View uncertainty details

UncertaintyHow can the abundance and diversity of salmonid populations in the Columbia River be increased and sustained over the long term given the multitude of biological, physical, and cultural constraints? In particular, what are the potential benefits and risks of re-introducing anadromous fish into blocked areas throughout the Pacific Northwest?
ThemePopulation structure and diversity
SubthemeStatus and trends - targets
Sources SRG 93-3: Critical Uncertainties in the Program
Criticality Level Priority
Rationale This uncertainty is central to the vision and goals of the Program and focuses on practical strategies that are consistent with a landscape approach needed for improving current Program activities. Current knowledge is low, potential benefits are large, and research seems feasible. Much remains to be learned about how hatcheries and environmental changes will affect the long-term sustainability of natural salmon populations. A number of projects within the Basin are examining the effects of supplementation on natural population abundance and productivity. Climate change is expected to alter the distributions of salmonids, especially bull trout and cutthroat trout, and continued monitoring and evaluation will be required. Efforts to re-introduce anadromous salmonids to blocked areas with favorable water flows and temperatures (e.g., to higher elevations or more northerly locations) may prove beneficial to the long-term viability of salmon populations in the Basin. However, specific uncertainties about the effectiveness and unintended consequences of re-introduction remain to be addressed.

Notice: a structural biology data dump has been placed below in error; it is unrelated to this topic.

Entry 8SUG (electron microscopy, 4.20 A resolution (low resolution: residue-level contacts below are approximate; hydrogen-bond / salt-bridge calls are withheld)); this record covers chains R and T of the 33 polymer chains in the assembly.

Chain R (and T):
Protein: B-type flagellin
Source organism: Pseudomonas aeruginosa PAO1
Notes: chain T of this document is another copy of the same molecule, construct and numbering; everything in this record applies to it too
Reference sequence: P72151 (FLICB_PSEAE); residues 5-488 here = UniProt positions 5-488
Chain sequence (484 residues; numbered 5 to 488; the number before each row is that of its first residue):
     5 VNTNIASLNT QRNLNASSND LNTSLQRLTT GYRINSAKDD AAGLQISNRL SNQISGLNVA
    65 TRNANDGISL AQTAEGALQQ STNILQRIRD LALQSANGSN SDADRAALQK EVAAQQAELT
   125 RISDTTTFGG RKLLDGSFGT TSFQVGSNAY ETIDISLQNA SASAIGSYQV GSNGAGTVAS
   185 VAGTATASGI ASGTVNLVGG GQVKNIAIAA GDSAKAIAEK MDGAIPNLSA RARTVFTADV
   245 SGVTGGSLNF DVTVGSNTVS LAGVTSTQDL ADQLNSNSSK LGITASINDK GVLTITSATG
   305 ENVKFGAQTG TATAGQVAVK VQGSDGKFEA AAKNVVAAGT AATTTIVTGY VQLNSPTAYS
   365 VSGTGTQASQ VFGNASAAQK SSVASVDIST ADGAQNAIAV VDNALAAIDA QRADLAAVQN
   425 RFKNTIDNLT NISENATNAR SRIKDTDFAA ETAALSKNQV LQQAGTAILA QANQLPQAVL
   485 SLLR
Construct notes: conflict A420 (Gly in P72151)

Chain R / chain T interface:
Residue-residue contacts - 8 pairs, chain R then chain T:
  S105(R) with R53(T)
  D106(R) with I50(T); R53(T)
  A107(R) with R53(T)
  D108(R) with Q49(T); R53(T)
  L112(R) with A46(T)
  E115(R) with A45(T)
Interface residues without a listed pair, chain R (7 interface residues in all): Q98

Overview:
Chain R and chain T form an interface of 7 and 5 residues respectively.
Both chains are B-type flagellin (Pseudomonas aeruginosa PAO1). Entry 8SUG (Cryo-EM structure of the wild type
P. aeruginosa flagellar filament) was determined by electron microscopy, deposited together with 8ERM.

last updated: Jan 27, 2016